I believe He loves us, you know. That’s why there’s peace and hope in seemingly tragic and unfair circumstances. I believe He hurts when we hurt. I believe He holds us. I believe that His servants, like Mom and Dad who have been so faithful, are not promised safety. I believe we are not assured that everything will always go well. But, I believe we are held. The “good news” is that God came near, not that life will always go our way.

I believe He loves us. And His loving hands reach to hold us. When they do, I am reminded. When I feel His touch and therefore His scars, I am reminded that He knows how tragic and unfair the circumstances of this world can be. The death and injustice unfurled by the self-centered choice in the Garden became the tragic and unfair consequence that, through His hands and feet, was nailed to a tree. 

Because He loves us.

And, because His love is so mysteriously, thoughtfully, purposefully, steadfastly near, there is resolve. The same resolve that allowed Him to “set His face resolutely toward Jerusalem.”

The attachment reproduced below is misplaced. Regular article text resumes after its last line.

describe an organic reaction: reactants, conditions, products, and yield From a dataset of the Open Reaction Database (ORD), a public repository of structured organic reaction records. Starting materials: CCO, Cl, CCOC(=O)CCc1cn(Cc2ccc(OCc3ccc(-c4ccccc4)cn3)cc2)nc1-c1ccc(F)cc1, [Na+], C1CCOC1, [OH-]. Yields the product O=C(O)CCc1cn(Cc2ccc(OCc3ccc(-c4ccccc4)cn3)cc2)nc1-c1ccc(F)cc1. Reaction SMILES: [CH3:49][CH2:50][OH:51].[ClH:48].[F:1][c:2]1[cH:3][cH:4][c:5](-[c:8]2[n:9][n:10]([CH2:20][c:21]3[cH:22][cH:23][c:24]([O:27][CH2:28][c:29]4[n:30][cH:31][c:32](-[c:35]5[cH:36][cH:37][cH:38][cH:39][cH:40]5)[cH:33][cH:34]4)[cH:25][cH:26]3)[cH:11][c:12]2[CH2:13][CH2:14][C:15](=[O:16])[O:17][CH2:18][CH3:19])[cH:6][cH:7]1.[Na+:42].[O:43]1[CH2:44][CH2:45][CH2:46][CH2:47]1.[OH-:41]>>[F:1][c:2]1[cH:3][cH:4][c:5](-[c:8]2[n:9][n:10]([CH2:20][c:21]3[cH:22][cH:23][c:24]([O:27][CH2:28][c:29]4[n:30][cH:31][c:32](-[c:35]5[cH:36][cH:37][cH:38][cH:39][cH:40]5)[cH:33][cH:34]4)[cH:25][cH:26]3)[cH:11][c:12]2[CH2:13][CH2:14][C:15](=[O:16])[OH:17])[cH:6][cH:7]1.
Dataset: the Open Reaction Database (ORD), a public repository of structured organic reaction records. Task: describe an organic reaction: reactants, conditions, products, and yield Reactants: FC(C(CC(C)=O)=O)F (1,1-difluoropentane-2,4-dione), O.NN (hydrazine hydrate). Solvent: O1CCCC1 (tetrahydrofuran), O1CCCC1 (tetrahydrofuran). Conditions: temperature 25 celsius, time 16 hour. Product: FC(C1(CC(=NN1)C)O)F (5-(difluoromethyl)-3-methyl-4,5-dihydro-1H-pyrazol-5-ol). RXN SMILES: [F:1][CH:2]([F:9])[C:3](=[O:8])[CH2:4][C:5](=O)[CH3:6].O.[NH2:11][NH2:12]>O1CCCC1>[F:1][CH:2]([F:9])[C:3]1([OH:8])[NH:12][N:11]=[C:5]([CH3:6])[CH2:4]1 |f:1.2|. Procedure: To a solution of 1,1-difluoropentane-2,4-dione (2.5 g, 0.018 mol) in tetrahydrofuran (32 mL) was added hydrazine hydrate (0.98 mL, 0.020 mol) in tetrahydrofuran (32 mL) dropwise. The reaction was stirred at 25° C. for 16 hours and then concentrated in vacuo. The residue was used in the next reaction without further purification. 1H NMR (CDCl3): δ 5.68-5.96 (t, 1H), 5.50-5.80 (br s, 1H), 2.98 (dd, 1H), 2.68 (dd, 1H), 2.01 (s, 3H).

I see it in Dad’s eyes as he readies to go to therapy. I see it in Mom’s eyes when I tell her that she is a miracle and we are gonna make it through this. I see it in Erik when we talk about the near future. I hear it in my wife’s voice when, with her nurse’s heart, she speaks with passion about caring for Mom when she returns to Orlando. 

I pray for that same resolve in your prayers and your love as we walk through this together. And I pray that I will show it to you in return when we get to walk with you, when you are held in your circumstance. Hopefully it won’t come, but it likely will. At least until Mom stands whole again and sees those scars with her own eyes.

This morning, my heart wasn’t grey. Resolve and a good night’s sleep kicked in. Dad got his Tall Decaf. Mom got to see her baby boy. And I was there when they gave her a new pair of shoes.